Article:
Film Review – Filth

You wait ages for a film set in your city and then two come along at once. So which Edinburgh-based film should you go and see this Orange Wednesday? Happy, sunny, Proclaimers musical Sunshine on Leith or miserable, dark, Irvine Welsh apdatation Filth? Well I don’t think I’ll ever be ready to experience Peter Mullan singing so Filth it is.

Filth James McAvoyFilth | 2013 | Jon S. Baird | UK | 18 | 97 mins

“Naebody steams in like the Edinburgh polis” – Bruce Robertson

Detective Sergeant Bruce Robertson (James McAvoy) is the very definition of a dirty cop in this long-awaited adaptation of Welsh’s bestselling Filth. Scheming, bigoted, corrupt, abusive, alcoholic, drug addled Robertson is first in line for a promotion though, if only he can undermine his colleagues and, importantly, keep a grip on reality.

McAvoy is probably not the first person to leap to mind for this character but he plays the roles brilliantly. It would be difficult to have the audience warming to such a despicable character, but McAvoy manages it, slowly revealing more about the fragile mental state of Robertson. Through the occasional gurning to camera, Robertson sometimes lapses into x-rated panto-villian territory, but this is a mercifully scarce reference to the narrative structure of the book. A further aspect of the novel which isĀ  difficult to transcribe on to screen is the narration from the point of view from a parasitic tapeworm. Instead we get a truly deranged sequence starring Jim Broadbent as Dr Rossi.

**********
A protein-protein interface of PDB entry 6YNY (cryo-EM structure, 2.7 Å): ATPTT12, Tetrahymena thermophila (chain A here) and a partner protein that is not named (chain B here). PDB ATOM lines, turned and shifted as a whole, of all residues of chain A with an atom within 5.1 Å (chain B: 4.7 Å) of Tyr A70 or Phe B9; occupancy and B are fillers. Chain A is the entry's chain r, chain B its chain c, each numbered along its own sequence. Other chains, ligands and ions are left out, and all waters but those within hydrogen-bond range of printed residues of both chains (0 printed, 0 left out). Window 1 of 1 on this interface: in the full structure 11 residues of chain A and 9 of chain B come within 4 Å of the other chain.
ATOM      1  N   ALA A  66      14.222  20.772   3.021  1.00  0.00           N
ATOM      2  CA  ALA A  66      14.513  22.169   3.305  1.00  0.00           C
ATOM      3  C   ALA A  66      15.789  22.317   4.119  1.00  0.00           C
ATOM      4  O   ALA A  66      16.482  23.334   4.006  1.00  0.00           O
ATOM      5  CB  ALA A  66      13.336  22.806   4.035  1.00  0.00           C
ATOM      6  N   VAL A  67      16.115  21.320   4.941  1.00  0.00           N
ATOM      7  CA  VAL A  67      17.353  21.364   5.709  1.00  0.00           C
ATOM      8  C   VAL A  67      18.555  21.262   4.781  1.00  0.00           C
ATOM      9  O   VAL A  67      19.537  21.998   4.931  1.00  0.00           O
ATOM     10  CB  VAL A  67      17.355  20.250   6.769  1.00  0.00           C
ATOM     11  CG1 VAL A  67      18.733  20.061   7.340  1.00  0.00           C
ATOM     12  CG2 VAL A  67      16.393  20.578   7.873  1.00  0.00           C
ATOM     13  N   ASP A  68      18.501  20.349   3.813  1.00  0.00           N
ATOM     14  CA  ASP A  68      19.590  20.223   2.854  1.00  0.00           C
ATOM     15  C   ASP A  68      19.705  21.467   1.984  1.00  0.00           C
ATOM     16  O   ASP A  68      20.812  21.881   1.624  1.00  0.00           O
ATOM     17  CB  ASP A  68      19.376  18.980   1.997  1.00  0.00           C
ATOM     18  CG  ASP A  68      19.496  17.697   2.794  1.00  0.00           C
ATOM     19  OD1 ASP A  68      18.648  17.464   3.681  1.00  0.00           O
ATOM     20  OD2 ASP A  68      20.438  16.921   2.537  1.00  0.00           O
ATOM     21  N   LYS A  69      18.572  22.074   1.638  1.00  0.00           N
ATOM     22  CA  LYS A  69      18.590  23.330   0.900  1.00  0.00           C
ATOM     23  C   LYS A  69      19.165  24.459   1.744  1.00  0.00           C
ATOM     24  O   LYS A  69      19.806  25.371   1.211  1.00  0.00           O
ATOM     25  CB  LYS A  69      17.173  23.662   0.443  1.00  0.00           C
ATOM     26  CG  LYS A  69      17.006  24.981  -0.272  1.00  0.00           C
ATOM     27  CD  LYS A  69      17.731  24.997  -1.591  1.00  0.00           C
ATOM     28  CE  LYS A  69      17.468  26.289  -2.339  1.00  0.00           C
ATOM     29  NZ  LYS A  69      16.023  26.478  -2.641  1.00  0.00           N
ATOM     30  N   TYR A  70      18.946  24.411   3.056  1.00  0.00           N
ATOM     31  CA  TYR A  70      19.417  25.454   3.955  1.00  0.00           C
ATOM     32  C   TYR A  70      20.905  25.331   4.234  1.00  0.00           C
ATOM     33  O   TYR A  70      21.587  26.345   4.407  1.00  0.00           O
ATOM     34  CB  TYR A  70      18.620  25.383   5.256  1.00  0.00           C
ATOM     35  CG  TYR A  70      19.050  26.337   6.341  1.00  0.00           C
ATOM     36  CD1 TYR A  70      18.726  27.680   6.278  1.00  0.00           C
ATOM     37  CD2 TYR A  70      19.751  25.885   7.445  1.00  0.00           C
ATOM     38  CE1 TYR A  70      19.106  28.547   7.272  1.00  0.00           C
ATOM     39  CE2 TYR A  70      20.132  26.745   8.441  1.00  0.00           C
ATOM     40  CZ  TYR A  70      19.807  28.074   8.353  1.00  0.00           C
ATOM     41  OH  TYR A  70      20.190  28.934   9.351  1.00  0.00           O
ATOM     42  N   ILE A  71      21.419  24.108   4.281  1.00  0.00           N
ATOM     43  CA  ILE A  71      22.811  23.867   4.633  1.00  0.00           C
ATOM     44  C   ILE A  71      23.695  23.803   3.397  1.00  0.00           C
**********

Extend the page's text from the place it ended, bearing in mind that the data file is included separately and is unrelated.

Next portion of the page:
Filth is as sleazy, sordid and dirty as the title suggests. It is filled with a manic energy, caricatures and a truly black sense of humour. There is no subtlety here, but were you really expecting there to be? This is a film that will stay with you, for better or worse.


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